IE8 Security Part VIII: SmartScreen Filter Release Candidate Update

Hello, I’m Alex Glover and I’m the test owner of the SmartScreen Filter in Internet Explorer 8. The SmartScreen Filter helps protect IE8 users against phishing scams and sites distributing malware. In a previous post, Eric described the SmartScreen features and improvements over the Phishing Filter in IE7, such as anti-malware support, new user interface, and better performance. Today I’m going to talk about how SmartScreen works with other features to combat malware, and describe the changes we’ve made in the IE8 Release Candidate to help keep you safe.

Real-World Malware Attacks
Malware authors are always trying to come up with new ways to infect your computer, and one common method is by tricking you into downloading what you think is a legitimate program. We recently saw an interesting example of such a trick, as reported by the SANS Internet Storm Center and the Grand Forks Herald. Fake parking tickets placed on cars around a city directed users to a website where they would need to install a toolbar to view pictures of their violation; the toolbar turned out to be malware. The database used by the SmartScreen Filter was immediately updated, and any user who tried to download this malware toolbar would have had it blocked, if they were running IE8 with the SmartScreen Filter enabled.

Malware Attacks in the Browser
Generally speaking, there are two ways malicious sites can attempt to infect your computer. One way is to exploit vulnerabilities in a web browser to automatically install malware without any user interaction, also known as a drive-by download. The other way is to lure or trick the user into choosing to download and run a program that is in fact malware, as in the example above. For complete protection, we must guard against both avenues of attack.

Several other features of IE8 and Windows Vista help protect against drive-by attacks that attempt to run without the user’s knowledge or consent. These features include DEP/NX memory protection, ActiveX security improvements, and User Account Control combined with IE’s Protected Mode. But none of these can protect the user from a program that they choose to download and give permission to run. That’s where the SmartScreen Filter is important, as a defense against malware “coming in through the front door”.

Improved Blocking Page
A common piece of feedback on the SmartScreen Filter in IE8 Beta 2, especially from the security community, was that it’s too easy for users to click through the SmartScreen blocking page and end up at a dangerous website. We’ve acted on this feedback in IE8 RC1 and changed the SmartScreen blocking page to better protect and inform users. We want to encourage people encountering this page to make the safe choice, and also help them find additional information. Here’s a screenshot of the new version:

SmartScreen blocking page in IE8 RC

By default, the blocking page has a single “Go to my home page instead” link. This makes the recommended next step clear, instead of presenting several options at once and forcing the user to read through them all and decide. Those users who are interested can click “More information”:

SmartScreen blocking page after clicking More Information

After you click “More information”, additional details and links appear. The “Learn more about phishing”/”Learn more about malicious software” link takes you to a page where you can find information about these risks and how you can protect yourself (that page is still in development, so currently the link points to the SmartScreen Filter FAQ).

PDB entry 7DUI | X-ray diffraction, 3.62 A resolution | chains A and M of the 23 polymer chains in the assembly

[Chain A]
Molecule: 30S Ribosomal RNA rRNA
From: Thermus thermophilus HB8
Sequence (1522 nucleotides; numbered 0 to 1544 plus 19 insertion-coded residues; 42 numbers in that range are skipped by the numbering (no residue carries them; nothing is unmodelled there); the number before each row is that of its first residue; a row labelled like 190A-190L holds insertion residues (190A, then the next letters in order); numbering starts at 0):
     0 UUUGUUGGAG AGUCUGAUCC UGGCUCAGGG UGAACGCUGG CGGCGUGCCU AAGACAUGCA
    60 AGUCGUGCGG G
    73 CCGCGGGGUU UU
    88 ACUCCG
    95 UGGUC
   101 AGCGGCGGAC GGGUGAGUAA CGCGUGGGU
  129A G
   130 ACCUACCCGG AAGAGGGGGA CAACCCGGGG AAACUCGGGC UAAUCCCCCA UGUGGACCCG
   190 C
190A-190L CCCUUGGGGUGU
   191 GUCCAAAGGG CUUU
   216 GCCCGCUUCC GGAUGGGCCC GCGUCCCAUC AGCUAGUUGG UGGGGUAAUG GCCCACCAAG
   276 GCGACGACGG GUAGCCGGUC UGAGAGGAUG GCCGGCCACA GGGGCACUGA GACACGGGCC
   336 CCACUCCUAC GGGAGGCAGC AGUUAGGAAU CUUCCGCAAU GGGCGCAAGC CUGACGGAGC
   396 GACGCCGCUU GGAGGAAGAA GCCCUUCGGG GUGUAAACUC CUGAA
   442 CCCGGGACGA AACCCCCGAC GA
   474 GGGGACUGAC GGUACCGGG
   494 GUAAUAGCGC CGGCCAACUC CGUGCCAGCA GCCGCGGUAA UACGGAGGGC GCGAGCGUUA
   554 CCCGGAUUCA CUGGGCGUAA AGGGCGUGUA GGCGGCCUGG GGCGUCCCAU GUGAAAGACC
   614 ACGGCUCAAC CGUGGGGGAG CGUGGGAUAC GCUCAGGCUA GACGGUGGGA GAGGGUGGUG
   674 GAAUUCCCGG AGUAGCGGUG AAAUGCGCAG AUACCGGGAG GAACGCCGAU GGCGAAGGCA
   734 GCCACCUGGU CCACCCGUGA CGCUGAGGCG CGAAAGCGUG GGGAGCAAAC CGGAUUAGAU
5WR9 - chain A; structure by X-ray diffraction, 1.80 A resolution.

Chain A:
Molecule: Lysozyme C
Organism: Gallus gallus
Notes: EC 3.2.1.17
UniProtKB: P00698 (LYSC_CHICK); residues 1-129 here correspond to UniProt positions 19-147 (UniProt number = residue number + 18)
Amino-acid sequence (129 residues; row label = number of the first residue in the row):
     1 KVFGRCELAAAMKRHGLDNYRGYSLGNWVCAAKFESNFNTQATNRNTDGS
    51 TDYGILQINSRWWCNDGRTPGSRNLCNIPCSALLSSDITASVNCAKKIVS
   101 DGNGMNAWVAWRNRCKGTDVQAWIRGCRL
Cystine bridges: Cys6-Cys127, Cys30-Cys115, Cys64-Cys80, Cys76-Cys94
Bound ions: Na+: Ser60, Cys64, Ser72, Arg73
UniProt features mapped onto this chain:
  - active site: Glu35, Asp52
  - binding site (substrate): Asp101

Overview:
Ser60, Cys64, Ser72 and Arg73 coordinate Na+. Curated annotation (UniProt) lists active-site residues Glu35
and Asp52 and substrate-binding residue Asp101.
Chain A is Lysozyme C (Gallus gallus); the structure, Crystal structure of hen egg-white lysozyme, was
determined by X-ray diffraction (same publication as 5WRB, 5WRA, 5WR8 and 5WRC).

You can still choose to ignore the SmartScreen warning by clicking the “Disregard and continue” link. By hiding this link initially, moving it to the bottom of the page, and requiring two clicks in total to get to the unsafe website, we hope to reduce the number of accidental or casual click-throughs. While some people may be curious to see the blocked site, the safe action is to simply go someplace else. Domain administrators can also use Group Policy to remove the “Disregard and continue” link and prevent users from overriding the SmartScreen warning.

Redesigned Unsafe Download Dialog
In IE8 Beta 2, we added protection against malware, malicious software that attacks your computer or steals personal information. If you start to download a file from a site known to distribute malware, the SmartScreen Filter will block the download and display a dialog warning you of the threat. Here’s what that looked like in Beta 2:

Unsafe download dialog in IE8 Beta 2

While this dialog served the purpose of blocking the download, it didn’t communicate the risk as effectively as it could have. In IE8 RC1, we’ve redesigned the dialog to be bolder, as you can see in this screenshot:

Unsafe download dialog in IE8 RC

The new dialog has a red banner and one-line summary at the top to make the danger easy to understand at a glance. Below that, we added an explanation of what it means for a download to be unsafe. As with the blocking page, domain administrators can remove the “Disregard and download unsafe file” link using Group Policy.

The SmartScreen Filter plays a critical role in keeping you safe online. As we see in news reports like the one I mentioned, malware authors are constantly thinking up new ways to attempt to get their code on to your computer. We’ve made changes to protect our users even better by making the risks of malicious sites clearer and discouraging people from clicking past the warnings. I encourage you to turn on the SmartScreen Filter in the IE8 Release Candidate, and continue giving us your feedback. Thanks!

Alex Glover
Software Development Engineer in Test